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Regarding his representative role, we must never forget that the entire parish takes responsibility for those “born again” by baptism (or received by Chrismation) into its midst.
Regarding the godparent’s personal role, there are many good descriptions in print already. I have borrowed the following from one of the better ones, Fr. Stanley Harakas’ 455 Questions, wherein he discussed the history and responsibility of Godparents as follows:
“The godparent at a baptism is recorded as early as the year 200 by Tertullian in his book De Baptismo. St. John Chrysostom mentions godparents in his book On The Psalms. In the early church, adults, primarily, were baptized. Godparents were chosen for each person. They were nearly always of the same sex of the person to be baptized. Their role was to assure the Church of the moral character of the candidate, to assist at the baptism itself, and to watch over his or her growth in the faith. By the 6th century, the practice of infant baptism became dominant. Together, with their previous duties, the godparent is responsible for the spiritual and moral growth of the child. In the East the godparent is known as “Anadohos,” which literally means, “one who takes responsibility for another” which shows both the role and the significance of the godparent … When you become a child’s godparent, you become the spiritual and religious mentor and guide of your godchild for the duration of both of your lives …
“The sponsor is a very important person in the baptismal service and in the life of the baptized Christian. In the early Church the majority of persons entering the Church were adults. This meant that they were able to make their own profession of faith, to reject evil and sin, and personally commit themselves to Christ. In infant baptism, which otherwise has much to commend it, this is not possible. The parents make the decision to baptize their child, thus bringing the child into the life of redemption. It is the Godparent, however, who rejects the devil, accepts Christ, and who makes the profession of faith on behalf of the child. It is a mistake for Godparents to think of their role as a merely social one. It is primarily religious and spiritual. The task of the Godparent does not consist simply in buying a cross and some new clothing, and participating in the service of baptism … All these things are merely the beginning of the responsibilities of the sponsor. For with these acts, the sponsor assumes a lifelong commitment to care for the spiritual aspects of the life of his or her Godchild. This means several things. First, to see to it, together with the parents, that the child is taught the necessary things for the living of the Christian life. This includes attendance at Church religious education classes, and, most importantly, frequent participation in the Sacrament of Holy Communion. Godparents should also have close personal ties with their Godchildren. They should visit with them regularly, in person, by letter, or on the phone. They should remember their Godchildren on their name days, birthdays and other holidays. All this should be accompanied by loving counsel and concern in reference to the various stages of their lives with a view to the Christian formation of the Godchild. In later years, during the teens, a Godparent who has done these things during childhood years may prove to be the only one who can influence a young person during those trying and difficult times. Finally, the Godparent should include his or her Godchild in daily prayers.”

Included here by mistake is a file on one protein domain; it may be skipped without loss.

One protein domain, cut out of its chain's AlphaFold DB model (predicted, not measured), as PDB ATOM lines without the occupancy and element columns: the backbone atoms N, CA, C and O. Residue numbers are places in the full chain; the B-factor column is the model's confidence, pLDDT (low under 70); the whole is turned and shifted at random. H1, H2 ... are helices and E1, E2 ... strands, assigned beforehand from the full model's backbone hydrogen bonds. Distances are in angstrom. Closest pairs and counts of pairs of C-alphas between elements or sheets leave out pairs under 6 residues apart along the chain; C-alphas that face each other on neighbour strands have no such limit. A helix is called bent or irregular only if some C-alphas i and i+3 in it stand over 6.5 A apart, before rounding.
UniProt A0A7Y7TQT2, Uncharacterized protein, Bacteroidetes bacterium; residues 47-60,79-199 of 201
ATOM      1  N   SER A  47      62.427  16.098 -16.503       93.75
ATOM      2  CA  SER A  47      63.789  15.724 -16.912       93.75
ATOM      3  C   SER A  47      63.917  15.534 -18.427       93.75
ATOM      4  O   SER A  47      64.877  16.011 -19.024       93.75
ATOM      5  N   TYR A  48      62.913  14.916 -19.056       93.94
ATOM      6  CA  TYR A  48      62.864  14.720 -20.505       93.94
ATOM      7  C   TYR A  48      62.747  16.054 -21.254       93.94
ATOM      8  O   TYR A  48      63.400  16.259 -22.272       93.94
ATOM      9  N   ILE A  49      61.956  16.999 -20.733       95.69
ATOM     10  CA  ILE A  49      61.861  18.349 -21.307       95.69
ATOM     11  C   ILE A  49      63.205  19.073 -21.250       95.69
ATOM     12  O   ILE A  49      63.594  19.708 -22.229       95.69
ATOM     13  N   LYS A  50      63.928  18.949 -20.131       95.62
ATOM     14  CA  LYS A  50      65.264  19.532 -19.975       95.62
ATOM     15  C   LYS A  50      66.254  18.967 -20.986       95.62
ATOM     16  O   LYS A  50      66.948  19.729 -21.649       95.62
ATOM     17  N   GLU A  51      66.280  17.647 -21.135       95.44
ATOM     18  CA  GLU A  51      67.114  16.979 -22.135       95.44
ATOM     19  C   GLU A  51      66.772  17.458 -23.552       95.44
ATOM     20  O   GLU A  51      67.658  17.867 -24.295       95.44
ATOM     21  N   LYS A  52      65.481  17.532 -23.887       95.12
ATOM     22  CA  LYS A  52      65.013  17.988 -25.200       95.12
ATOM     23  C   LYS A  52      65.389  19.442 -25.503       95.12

All of this may (and should) give prospective Godparents pause before accepting the task. It is a great responsibility. However, we should not flee from it, but embrace it. It will always prove to be just as instrumental for the Godparent’s salvation as it does for the newly baptized or Chrismated. It is in our sharing our lives in Christ with others that we ourselves draw nearer to the Holy Trinity. May God grant us increased understanding of this important role in the Kingdom of God.
by Fr. Troy Mashburn from The Word, June 1997